a "smart dictator," which he defined like a robber baron who stole from

his subjects at a predictable rate, 50 percent for example. Such a policy might allow

for economic prosperity to the degree that the benefits from individual initiative

and business transactions were not all taken by the state, and outweighed the costs

to those attempting to engage in business.

"But there have only been a small number of 'smart dictators,'" Olson said.

"Pinochet in Chile might have been one." But Olson warned that "typically

when a strong dictator dies, anarchy follows."

Peaceful succession had to be institutionalized, Olson said, and only democracies

that had institutionalized reasonably good governance on a multi-generational basis

were lasting democracies - and they were the most prosperous nations in the world.

Olson's study focused primarily on one measure for the institution of the rule of

law, the level of confidence in national judiciary systems and the clarity and stability

of property rights. The indicator for the strength of these democratic institutions

was the ratio of the amount of money people put in banks, time deposits, and financial

instruments and the total amount of currency available within a particular country.

"These kinds of money make sense with third party enforcement," Olson said.

Olson said that he found that where M2 was a relatively higher fraction of total

currency, national prosperity was greater.

He also found the reverse, where prosperity was the lowest, the money that citizens

were willing to place in banks was lower.

Olson said: "There is little [investment] capital in the Third World. Though

capital is scarce there, the huge amounts of capital available in the First World

have not moved there."

"The pattern of production and cooperation that is possible in the most prosperous

of nations is not possible in an environment where there is no third party enforcement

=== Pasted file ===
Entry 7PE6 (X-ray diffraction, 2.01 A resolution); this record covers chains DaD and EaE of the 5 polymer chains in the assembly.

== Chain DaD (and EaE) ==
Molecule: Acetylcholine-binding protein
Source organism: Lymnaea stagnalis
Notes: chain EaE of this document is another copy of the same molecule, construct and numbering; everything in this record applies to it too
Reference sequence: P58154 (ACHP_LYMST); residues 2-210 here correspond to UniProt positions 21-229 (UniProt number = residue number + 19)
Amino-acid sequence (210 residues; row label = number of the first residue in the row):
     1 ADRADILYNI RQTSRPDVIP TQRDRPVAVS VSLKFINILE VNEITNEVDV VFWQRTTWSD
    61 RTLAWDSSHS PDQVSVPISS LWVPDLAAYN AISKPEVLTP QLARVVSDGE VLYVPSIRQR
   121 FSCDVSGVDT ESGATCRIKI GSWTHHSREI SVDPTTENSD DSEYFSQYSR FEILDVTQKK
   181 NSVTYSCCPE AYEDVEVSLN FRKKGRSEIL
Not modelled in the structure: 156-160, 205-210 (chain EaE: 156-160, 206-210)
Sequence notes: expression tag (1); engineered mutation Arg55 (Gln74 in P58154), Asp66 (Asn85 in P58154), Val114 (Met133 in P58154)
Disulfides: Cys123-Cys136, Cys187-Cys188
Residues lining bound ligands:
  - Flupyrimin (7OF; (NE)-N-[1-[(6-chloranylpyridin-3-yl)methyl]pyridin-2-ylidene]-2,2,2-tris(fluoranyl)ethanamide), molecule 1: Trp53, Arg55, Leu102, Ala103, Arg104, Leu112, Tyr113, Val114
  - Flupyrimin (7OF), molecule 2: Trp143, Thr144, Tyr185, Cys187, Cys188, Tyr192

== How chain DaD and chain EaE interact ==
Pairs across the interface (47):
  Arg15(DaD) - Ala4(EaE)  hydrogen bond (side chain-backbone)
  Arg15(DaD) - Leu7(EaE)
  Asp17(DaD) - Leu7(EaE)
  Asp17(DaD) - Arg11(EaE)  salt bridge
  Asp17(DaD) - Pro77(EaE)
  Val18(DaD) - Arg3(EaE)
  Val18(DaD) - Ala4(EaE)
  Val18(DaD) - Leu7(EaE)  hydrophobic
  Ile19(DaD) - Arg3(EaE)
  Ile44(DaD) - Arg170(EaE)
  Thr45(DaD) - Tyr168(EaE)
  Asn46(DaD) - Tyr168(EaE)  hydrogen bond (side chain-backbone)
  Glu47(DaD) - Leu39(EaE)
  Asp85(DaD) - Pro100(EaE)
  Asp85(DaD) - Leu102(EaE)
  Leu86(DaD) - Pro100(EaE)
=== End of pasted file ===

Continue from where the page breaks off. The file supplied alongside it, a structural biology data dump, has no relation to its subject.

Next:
of contracts," Olson said.

In Third World countries, mutually beneficial economic exchanges tend to be local,

and self-enforcing.

Without predictability and well-defined rights to property, long distance trade,

specialized production, capital loans, and insurance are much less likely to be engaged

in or be available.

"How might "wide-ranging, wide-spread prosperity" be achieved,"

Olson asked.

First, open, non-projectionist economies. Second, impartiality. "The more transactions

within a nation are treated the same as transactions across its borders, the more

likely a nation is to be prosperous." Third, no centralized price setting. "With

set prices, some gains from trade are not realized. People and government must realize

that there are great benefits that can be had by allowing the market to set prices."

But most importantly, prosperity would follow the availability of third party enforcement

of contracts - by democracy, he said.

Dr Benny Widyono, Special Representative of the Secretary-General of the United Nations

in Cambodia, asked whether aid agencies might not enhance the prospects for an independent

judiciary in Cambodia by subsidizing budgets to pay higher salaries to judges.

Dr. Olson said that an important factor in achieving an independent judiciary was

ensuring that the jurists do not have a vested interest in the outcome of the trial.

"How can such a situation be created? Transparency," Olson said. "We

have to make sure that we give incentives to those who have a track record of impartiality."